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  • Tuesday, May 01, 2018 8:52 PM | Anonymous member (Administrator)

    Microbreweries Production; Alcoholic Candy; Domestic Beer in Refillable Containers; Hours of Sale for Alcohol; Self-service Beer from Automated Devices; HB 2470 allows microbreweries in Kansas to contract with other microbreweries for production and packaging of beer and hard cider, creates and amends law related to the sale of alcoholic candy and to the sale of domestic beer in refillable containers, allows licensed microbrewers in the state to produce beer containing up to 15.0 percent alcohol by weight, increases the length of time that certain businesses may serve or sell alcohol, and allows self service beer from automated machines. 

    Microbreweries Production and Packaging The bill allows microbreweries in Kansas to contract with other microbreweries for production and packaging of beer and hard cider. The contracting Kansas microbrewery will be held to all applicable state and federal laws concerning manufacturing, packaging, and labeling and will be responsible for payment of all state and federal taxes on the beer or hard cider. Production of beer or hard cider will count toward production limits in continuing law for both of the microbreweries involved in such a contract. The bill allows the beer or hard cider to be transferred to the microbrewery on whose behalf the beer or hard cider was produced, after production and packaging. 

    Sale of Alcoholic Candy; Adulterated Foods The bill defines “alcoholic candy” as follows: ● For purposes of manufacturing, “alcoholic candy” means any candy or other confectionery product with an alcohol content greater than 0.5 percent alcohol by volume; and ● For purposes of sale at retail locations, “alcoholic candy” means any candy or other confectionery product with an alcohol content greater than 1.0 percent alcohol by volume. The term is included in the definition of “alcoholic liquor.” Alcoholic candy is subject to regulation by the Alcoholic Beverage Control Division (ABC) of the Kansas Department of Revenue, and a retailer ise required to have a liquor license to sell such products. In addition, the bill amends law regarding adulterated food. The bill exempts confectionery containing not more than 1.0 percent alcohol by volume from the definition of adulterated food, change from 0.5 percent.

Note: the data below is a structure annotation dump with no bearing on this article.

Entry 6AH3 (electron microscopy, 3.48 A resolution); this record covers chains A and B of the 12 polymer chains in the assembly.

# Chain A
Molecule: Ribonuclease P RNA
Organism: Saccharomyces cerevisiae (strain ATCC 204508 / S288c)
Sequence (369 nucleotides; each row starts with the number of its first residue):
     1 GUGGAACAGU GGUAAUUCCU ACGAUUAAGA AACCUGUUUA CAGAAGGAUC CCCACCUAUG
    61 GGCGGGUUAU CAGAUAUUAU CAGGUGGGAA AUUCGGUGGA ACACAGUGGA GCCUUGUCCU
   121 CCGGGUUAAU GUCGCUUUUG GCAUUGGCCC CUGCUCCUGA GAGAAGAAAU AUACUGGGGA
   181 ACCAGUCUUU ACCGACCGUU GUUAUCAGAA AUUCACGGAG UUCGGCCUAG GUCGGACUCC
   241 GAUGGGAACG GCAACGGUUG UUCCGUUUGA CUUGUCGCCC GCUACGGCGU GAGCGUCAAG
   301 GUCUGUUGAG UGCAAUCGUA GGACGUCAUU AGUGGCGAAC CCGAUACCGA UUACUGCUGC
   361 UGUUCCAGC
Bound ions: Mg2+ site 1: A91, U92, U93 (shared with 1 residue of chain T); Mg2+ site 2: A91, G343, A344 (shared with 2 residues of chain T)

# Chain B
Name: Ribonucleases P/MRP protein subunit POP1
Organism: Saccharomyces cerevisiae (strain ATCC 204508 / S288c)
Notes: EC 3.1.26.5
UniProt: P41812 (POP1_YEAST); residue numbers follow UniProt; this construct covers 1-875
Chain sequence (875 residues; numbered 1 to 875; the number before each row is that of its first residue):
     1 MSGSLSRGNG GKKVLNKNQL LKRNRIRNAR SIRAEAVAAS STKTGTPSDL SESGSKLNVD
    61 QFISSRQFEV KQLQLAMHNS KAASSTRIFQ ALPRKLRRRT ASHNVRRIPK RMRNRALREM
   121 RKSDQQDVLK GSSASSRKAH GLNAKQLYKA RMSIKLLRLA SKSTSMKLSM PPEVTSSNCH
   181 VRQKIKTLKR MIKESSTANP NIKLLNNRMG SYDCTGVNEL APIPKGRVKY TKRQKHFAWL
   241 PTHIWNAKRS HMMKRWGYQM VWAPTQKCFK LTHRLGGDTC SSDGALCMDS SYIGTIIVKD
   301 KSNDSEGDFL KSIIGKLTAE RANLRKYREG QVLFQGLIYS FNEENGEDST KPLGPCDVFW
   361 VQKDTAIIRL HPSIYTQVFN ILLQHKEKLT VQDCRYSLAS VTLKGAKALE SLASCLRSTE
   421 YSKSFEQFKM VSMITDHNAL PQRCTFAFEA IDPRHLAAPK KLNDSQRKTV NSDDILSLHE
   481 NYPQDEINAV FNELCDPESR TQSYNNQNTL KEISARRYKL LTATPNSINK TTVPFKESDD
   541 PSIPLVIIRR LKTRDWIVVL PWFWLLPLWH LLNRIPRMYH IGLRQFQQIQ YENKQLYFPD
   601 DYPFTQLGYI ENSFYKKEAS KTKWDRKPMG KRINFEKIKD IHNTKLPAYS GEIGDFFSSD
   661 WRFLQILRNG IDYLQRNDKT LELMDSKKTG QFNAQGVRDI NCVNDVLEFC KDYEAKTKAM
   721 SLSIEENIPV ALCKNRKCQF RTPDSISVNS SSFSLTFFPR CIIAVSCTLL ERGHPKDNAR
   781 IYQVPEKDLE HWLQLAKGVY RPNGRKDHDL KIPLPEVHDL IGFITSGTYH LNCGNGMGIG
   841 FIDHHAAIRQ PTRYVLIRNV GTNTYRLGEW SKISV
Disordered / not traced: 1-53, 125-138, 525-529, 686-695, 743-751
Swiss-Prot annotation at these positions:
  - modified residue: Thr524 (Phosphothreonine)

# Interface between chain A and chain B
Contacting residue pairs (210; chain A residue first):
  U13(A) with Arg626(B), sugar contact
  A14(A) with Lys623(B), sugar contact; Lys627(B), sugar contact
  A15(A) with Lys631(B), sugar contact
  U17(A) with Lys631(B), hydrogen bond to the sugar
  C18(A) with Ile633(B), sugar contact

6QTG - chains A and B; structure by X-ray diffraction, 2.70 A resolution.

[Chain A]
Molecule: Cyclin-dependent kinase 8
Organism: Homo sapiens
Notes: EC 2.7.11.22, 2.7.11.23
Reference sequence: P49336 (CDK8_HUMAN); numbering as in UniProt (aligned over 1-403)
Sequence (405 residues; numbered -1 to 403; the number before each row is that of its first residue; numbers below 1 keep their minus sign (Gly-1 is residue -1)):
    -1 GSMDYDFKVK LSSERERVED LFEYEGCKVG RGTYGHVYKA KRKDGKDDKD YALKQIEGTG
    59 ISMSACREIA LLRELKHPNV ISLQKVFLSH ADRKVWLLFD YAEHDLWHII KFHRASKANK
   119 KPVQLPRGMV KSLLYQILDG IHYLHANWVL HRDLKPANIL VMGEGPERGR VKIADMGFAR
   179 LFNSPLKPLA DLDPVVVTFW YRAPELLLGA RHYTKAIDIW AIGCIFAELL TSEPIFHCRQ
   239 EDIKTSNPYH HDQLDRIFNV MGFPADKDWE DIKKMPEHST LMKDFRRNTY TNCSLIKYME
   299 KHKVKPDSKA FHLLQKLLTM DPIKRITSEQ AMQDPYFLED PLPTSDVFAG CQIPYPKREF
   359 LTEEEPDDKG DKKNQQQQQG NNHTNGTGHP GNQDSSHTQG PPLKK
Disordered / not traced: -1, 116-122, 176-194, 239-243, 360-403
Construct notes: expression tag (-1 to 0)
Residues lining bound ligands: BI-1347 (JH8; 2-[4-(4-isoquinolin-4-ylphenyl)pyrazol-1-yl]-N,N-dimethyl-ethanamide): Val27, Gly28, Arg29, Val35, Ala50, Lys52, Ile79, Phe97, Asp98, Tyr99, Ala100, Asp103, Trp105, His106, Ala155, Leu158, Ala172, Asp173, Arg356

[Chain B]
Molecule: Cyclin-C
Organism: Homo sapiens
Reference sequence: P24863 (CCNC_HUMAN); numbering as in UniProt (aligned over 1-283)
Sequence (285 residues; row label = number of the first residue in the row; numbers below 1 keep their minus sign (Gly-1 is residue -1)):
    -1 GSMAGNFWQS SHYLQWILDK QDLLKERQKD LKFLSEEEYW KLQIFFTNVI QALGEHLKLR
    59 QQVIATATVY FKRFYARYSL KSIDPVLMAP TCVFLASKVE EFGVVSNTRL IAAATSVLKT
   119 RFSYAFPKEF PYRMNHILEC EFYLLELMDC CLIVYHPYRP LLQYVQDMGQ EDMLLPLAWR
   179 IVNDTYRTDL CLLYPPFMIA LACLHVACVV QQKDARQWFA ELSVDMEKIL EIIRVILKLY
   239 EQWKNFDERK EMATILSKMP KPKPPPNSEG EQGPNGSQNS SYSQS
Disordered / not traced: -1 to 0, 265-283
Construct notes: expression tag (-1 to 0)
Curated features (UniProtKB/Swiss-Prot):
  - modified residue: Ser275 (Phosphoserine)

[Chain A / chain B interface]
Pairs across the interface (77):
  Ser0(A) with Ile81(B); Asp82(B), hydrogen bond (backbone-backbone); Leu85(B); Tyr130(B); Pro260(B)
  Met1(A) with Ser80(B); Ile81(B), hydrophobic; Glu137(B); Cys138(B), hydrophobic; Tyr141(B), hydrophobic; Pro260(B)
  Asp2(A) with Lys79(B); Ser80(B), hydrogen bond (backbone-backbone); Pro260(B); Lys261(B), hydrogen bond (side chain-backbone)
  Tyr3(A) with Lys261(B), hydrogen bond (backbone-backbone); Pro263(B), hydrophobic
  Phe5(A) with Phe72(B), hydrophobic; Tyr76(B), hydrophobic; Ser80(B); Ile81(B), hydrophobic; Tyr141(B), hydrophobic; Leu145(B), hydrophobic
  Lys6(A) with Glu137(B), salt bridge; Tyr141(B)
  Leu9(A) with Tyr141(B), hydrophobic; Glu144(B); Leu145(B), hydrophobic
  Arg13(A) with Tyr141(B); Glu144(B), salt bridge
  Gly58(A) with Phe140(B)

Sale of Domestic Beer in Refillable Containers The bill amends the definition of “domestic beer” to allow licensed microbrewers in the state to produce beer containing up to 15.0 percent alcohol by weight, changed from 10.0 percent alcohol by weight. 

    The bill allows a microbrewery licensee to sell beer manufactured by the licensee in refillable and sealable containers to consumers for off-premises consumption. Such containers may not contain less than 32 fluid ounces or more than 64 fluid ounces of beer. Licensees will be required to affix labels to all containers sold, which will include the licensee’s name and the name and type of beer in such container. 

    [Note: Enacted 2017 House Sub. for SB 13 amended provisions of the Liquor Control Act and Cereal Malt Beverage Act. Certain provisions of the 2017 bill were delayed in implementation until April 1, 2019. References to such date are to reconcile the provisions of the 2017 and 2018 legislation.] 

    Hours of Sale and Service for Alcohol The bill increases the length of time that certain businesses may serve or sell alcohol. Establishments licensed to serve alcohol will be allowed to sell drinks starting at 6:00 a.m. Under previous law, establishments were not allowed to sell drinks between the hours of 2:00 a.m. and 9:00 a.m.